A catwalk stride from the ever-swinging King’s Road, set amidst a well appointed residential street of townhouses where Bentleys pretty much line the street like Minis do on others, Blakes is the quintessential luxury boutique hotel, with interior designer Anoushka Hempel setting the trend for small, design-led travel experiences when their doors opened in 1978. The mystique of the place is easy to understand as soon as you step into the black and gold lobby which shouts theatricality and decadence; a home from home for those who desire a more personal, low-key kind of service and a space that is nothing short of sheer escapism.
With 45 individually designed rooms and suites created by Hempel, along with a more recent Matthew Williamson courtyard, this discreet address is a Mecca for Chelsea fashionistas and those looking for something just a little bit special from their London staycation; whether taking a cocktail in the designer courtyard or Below Bar, wining and dining in the atmospheric Blakes Restaurant or enjoying a spot of seduction in one of the jaw-dropping four poster Signature suites.
Alas, for special occasions or just because you can, anything less than a Signature suite might prompt room-envy, for Blakes isn’t the place to hold back; from the fantasy white Corfu room with its four poster with floaty white drapes, to the opulent, rich tones of Cardinal or Library, it’s fair to say that there’s a setting for every mood and traveller.
With five tiers of abode that rise in size and excess, the ingenious Parisian single, reminiscent of a luxury train sleeper, is ideal for an overnight stay, as was my bold, masculine grey luxury double, chic rather than romantic. It seemed appropriate that I should find myself raiding the mini bar and wicker hamper of treats and watching late night TV (a remote control operated beast at the foot of the bed), for what could be more depressing than a four poster to oneself? Next time.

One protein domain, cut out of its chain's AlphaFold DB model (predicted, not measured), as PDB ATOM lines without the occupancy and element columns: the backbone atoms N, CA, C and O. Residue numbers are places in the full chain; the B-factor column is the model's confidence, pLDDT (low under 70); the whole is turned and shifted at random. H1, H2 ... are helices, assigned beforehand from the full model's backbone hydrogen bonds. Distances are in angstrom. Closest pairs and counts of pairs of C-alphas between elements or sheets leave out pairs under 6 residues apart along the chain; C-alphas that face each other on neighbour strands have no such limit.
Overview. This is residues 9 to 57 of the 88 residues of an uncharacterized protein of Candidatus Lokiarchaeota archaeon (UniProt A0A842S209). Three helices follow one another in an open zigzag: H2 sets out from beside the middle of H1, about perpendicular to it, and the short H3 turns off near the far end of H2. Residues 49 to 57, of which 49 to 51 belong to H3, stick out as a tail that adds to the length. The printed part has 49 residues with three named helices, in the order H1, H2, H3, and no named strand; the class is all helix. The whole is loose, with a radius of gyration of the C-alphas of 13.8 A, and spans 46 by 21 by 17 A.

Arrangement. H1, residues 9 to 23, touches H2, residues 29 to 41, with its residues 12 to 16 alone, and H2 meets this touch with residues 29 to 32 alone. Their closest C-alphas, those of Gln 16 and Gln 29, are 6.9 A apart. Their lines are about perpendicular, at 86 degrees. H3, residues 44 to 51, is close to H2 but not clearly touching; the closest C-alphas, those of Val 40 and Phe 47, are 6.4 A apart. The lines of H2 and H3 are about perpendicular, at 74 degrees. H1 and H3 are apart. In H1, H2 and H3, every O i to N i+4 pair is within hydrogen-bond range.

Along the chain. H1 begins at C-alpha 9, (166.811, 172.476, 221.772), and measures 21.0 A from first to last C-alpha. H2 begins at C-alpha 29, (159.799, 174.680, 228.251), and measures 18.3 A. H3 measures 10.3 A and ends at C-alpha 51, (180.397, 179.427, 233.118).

With a modern take on French Empire style, the supremely elegant Blakes Restaurant is Hempel all over and is the next best thing if you’re not staying (a must if you are). An all-day menu runs in addition to à la carte, offering something for even the pickiest diner, from comfort food classics (I opted for the generous free range demi poulet with an incredible jus) to fresh, vibrant dishes featuring Aisian ingredients and flavours. Vegan and gluten free diets are always accommodated, including breakfast (cue the pancakes) with everything cooked to order and no buffet table with flies in sight. It’s also an extremely popular venue with the local business crowd who prefer to secure deals over coffee and croissants.
There are the usual drawbacks of a small hotel, even if it is five star, for instance there’s no real lounge area for relaxing in, or spa, and the bar only opens Wednesday to Saturday. Nor was there a doorman to greet me or open the door on my way out. BUT uniqueness and aura always wins the day and Blakes is still pretty incomparable after forty stylish years. When I left to hit the shops and cafés of Sloane Square an abandoned Bentley, plastered with parking tickets, was being towed away outside. Some people.
Blakes Hotel London, 33 Roland Gardens, Kensington, London SW7 3PF. For more information and reservations please visit the website.